“It is not the uncleaned car that can be fined, but the fact that [snow] has not been cleared around the car,” said Rīga Municipal Police spokesman Toms Sadovskis. Such rules have been in place for several years.
“I see that the municipal police car has stopped outside our building and the policeman is taking photos of my neighbor's car,” said a woman to whom Latvian Radio spoke. Someone had complained that the car had not been cleared of snow in the courtyard. The woman was puzzled about this.
She said: “[A fine applies] if the car has not been cleared for three days, but there's a nuance that I understood from [the police], namely, the police are recording the fact and looking at whether the snow is disturbing the movement of pedestrians or not.”
Riga Municipal Police spokesman Sadovskis noted: “Every winter, of course, roads and sidewalks are being cleaned and if the car is parked for a long time, there is no such moment on any day when it could be cleaned around this car. In some cases, [a fine will not apply] if it is found that, for example, a person has been traveling and cannot move the car within three days."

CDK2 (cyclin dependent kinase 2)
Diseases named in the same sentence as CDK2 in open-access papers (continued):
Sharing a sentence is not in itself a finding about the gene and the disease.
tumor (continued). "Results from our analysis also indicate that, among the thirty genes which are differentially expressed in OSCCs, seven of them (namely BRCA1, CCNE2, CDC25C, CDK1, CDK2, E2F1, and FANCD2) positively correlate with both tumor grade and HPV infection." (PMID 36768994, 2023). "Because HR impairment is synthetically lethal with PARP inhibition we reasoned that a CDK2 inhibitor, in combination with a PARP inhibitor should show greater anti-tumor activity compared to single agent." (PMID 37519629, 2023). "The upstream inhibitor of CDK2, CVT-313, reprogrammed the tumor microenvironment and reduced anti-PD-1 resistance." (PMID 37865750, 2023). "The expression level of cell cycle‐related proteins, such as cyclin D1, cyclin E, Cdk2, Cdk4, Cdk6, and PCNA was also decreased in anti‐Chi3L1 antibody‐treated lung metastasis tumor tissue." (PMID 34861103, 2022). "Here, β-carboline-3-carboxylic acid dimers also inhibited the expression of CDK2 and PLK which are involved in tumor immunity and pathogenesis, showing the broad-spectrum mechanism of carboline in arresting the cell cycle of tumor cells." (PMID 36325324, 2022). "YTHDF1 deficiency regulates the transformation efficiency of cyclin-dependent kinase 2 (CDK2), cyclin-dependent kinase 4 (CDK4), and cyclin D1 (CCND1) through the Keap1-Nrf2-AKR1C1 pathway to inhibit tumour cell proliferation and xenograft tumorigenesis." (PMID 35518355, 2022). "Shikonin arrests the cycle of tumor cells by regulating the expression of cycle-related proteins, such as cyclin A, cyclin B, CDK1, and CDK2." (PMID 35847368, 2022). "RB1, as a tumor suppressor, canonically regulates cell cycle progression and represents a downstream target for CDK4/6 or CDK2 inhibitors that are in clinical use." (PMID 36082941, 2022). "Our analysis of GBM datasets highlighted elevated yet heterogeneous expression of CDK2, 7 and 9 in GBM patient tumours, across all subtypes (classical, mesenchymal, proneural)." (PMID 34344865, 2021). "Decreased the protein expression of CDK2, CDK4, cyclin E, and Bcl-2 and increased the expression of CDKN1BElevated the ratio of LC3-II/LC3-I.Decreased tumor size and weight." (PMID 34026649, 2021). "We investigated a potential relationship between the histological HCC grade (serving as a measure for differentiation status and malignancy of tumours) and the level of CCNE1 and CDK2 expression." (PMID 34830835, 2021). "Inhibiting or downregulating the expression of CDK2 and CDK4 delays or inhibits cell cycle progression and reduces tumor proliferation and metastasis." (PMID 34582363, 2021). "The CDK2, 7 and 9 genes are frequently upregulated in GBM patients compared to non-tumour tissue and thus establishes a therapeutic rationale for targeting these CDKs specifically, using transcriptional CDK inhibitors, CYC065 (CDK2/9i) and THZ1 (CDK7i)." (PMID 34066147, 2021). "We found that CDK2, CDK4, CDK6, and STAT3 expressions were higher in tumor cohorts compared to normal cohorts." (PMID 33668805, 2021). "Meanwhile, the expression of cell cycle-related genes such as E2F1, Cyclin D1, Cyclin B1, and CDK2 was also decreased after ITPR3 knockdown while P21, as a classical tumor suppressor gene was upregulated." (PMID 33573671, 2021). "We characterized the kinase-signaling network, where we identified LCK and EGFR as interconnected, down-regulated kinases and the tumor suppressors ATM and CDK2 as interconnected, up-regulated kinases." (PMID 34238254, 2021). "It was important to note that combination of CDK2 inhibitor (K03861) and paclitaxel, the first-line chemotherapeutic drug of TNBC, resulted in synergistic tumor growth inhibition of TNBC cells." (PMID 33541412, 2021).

Traffic expert Oskars Irbītis said that this rule disciplines people. In his view, public space shouldn't be used for long-term parking.
Irbītis said: “We can't leave our car for the winter on the street. If there is a long-term need to leave or if we do not use the car for a long time, there is in any case every possibility of parking in specialized parking areas where this car does not interfere with anyone."
The municipal police go on such calls a few times a season. Sadovskis pointed out that if another municipality department would take over the violation of the rules on stopping and parking, it would make the understaffed police work easier.